Showing results for 
Search instead for 
Did you mean: 
Sign up Log in

Earn badges and make progress

You're on your way to the next level! Join the Kudos program to earn points and save your progress.

Deleted user Avatar
Deleted user

Level 1: Seed

25 / 150 points

Next: Root


1 badge earned


Participate in fun challenges

Challenges come and go, but your rewards stay with you. Do more to earn more!


Gift kudos to your peers

What goes around comes around! Share the love by gifting kudos to your peers.


Rise up in the ranks

Keep earning points to reach the top of the leaderboard. It resets every quarter so you always have a chance!


Come for the products,
stay for the community

The Atlassian Community can help you and your team get more value out of Atlassian products and practices.

Atlassian Community about banner
Community Members
Community Events
Community Groups

How do you capture a task error during a build?

If a task that is executed as part of a build gets an error, like trying to delete a directory that doesn't exist, how do you capture that error so the build will also fail? Currently, any inline script commands that execute as part of task do not cause the build to fail even when the command gets an error. I am guessing that the script is currently returning a "zero" return code as long as it executes despite whether or not it fails. If this is the case, I could use an example of how to return a "non-zero" return code from an inline script task. Is there any documentation available about handling errors in build job tasks?

1 answer

1 accepted

2 votes
Answer accepted

Hi @tclements

The script is returning the same error code that a bash script would return (I'm assuming you are using a Linux script). By default, a script will only return the error code of the last line run. In bash for example if you want to change this behavior you need to add the following line at the beginning of your script:

set -e

A different user was facing a similar issue in this question:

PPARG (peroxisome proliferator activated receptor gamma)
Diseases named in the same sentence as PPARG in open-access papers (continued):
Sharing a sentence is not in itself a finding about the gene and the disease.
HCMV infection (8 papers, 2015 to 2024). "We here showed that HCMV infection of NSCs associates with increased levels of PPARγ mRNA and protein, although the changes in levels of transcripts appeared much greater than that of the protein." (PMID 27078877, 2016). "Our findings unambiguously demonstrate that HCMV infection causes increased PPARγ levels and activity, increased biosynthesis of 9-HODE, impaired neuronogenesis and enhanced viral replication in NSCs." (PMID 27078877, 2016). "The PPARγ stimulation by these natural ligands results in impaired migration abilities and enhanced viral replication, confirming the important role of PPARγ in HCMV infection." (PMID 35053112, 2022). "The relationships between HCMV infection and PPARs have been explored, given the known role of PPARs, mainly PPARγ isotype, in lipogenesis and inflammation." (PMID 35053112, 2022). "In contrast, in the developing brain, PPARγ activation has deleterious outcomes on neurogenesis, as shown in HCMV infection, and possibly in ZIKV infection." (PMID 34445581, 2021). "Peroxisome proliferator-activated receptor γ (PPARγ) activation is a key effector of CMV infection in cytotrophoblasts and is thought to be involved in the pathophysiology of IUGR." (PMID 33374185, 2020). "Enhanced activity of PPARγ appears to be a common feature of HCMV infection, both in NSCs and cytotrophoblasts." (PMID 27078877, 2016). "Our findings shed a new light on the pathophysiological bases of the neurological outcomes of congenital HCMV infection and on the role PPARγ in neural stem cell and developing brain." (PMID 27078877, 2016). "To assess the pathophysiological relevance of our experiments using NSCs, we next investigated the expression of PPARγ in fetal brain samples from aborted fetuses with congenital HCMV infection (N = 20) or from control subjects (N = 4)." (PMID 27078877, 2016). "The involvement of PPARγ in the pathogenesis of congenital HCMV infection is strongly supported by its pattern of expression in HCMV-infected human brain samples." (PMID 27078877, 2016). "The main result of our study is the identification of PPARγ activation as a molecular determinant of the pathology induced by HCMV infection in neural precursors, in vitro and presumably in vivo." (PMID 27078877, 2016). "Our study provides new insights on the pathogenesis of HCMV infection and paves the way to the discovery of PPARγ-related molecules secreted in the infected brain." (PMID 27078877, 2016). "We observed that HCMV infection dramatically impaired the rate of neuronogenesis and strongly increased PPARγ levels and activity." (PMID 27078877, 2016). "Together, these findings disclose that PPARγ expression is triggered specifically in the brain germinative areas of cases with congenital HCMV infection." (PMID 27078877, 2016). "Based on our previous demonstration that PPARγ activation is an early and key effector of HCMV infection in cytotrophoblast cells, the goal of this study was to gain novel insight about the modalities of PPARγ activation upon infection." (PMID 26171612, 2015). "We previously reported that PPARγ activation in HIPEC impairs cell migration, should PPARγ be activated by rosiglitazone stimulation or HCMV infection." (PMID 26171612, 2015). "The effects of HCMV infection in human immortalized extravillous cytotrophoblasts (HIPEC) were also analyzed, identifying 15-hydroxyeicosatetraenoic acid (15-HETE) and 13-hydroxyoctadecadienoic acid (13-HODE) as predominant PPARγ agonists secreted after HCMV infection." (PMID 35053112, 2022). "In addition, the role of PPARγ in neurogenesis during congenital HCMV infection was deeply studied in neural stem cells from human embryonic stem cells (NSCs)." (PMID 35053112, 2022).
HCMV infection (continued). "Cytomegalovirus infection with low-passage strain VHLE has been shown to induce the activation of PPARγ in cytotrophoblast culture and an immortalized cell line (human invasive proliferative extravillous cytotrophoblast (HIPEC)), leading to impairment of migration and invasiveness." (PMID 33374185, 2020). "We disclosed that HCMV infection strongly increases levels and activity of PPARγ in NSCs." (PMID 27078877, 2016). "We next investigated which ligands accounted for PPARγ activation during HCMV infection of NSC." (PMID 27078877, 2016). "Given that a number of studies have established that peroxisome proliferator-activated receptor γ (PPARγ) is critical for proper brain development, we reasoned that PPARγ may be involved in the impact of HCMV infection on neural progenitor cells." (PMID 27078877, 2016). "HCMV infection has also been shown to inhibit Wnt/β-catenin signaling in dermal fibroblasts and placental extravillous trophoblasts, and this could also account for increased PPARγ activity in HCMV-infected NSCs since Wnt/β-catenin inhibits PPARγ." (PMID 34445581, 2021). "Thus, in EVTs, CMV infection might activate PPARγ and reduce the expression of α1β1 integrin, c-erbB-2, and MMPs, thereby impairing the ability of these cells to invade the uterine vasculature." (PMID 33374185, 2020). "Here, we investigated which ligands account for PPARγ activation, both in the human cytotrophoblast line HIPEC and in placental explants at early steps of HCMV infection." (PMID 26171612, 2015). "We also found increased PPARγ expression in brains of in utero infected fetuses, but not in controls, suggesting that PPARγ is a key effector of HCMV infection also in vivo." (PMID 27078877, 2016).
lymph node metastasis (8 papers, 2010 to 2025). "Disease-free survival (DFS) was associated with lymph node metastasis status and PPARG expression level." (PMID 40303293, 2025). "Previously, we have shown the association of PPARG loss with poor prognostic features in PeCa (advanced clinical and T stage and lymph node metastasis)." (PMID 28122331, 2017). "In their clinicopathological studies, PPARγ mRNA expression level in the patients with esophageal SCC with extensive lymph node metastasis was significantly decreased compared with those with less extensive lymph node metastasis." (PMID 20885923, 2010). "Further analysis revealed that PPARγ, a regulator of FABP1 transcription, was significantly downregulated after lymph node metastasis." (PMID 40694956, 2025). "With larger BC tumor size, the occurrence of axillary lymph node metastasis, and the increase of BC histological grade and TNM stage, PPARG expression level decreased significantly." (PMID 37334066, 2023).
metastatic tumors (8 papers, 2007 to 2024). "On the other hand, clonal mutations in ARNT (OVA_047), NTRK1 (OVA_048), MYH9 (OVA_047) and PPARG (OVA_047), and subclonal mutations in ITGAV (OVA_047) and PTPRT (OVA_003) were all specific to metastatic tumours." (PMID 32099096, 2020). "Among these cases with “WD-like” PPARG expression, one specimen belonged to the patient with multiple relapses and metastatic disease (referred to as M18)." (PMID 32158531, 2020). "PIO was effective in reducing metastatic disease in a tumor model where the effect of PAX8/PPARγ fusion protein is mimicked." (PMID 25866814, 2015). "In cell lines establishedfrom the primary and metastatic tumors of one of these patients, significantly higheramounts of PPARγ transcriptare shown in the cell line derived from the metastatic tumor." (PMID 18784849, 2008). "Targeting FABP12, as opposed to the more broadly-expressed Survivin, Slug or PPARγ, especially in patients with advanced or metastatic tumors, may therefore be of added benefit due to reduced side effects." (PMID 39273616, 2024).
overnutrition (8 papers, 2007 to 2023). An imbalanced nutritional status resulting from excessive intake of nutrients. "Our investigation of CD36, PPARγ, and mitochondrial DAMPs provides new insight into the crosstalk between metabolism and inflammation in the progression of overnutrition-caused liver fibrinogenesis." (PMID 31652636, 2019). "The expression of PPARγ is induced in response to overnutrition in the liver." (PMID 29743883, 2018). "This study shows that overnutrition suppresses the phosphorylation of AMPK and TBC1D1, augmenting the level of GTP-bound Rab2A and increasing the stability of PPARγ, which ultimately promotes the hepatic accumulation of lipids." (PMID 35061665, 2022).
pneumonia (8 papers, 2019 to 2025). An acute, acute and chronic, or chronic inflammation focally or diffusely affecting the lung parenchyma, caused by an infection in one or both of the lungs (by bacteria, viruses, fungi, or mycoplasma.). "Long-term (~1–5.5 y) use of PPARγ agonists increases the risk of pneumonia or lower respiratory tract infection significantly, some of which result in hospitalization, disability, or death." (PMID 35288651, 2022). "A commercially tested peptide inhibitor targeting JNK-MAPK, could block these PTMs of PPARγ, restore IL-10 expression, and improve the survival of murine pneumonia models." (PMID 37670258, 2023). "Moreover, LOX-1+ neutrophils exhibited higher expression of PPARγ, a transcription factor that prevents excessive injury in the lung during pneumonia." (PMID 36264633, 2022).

Please let me know if that fixes the issue.

Hi @Daniel Santos ,

Thanks for the response. I am using a script task but using "cmd.exe" as the interpreter. I didn't realize that the script will only return the error code of the last line run so that helps. I was able to get it working by exiting the script with the built in %ERRORLEVEL% parameter.

echo "Exiting with return code: " %ERRORLEVEL%

It would be handy to have the script stop after any failed commands. Instead of having to check "%ERRORLEVEL%" before every command, is there a "cmd.exe" setting similar to your bash "set -e" example that would stop the script on a failed command?

Hi @tclements

I'm not an expert on Windows scripting, but I was able to find an article that will probably help you. 

It does say that windows don't have an option similar to set -e.

I hope that helps.

Like tclements likes this

Hi @Daniel Santos 

That helps. We will check the %ERRORLEVEL% parameter after each command and exit with that parameter so that any windows script failed commands will return the appropriate exit code to stop the bamboo build and/or deploy.

Awesome! I'm glad that helped =]

Jimmy Seddon Community Leader Dec 06, 2019

Hi @tclements,

Just going to offer this as another suggestion (we are also a Microsoft shop) we converted a number of our scripts to PowerShell which made capturing/surfacing errors to the root of the script execution much easier.

Not sure if that is an option for you, but thought I'd suggest it as it made our lives easier.


Like # people like this

That is a great suggestion too.
Than you very much for adding that here @Jimmy Seddon! =]

Like # people like this

Hi @Jimmy Seddon ,

Yes, we have a mixture of windows scripts and PowerShell scripts and are starting to find the benefits of using PowerShell as well.

Thank you for the suggestion!

Like Daniel Santos likes this

Suggest an answer

Log in or Sign up to answer

Atlassian Community Events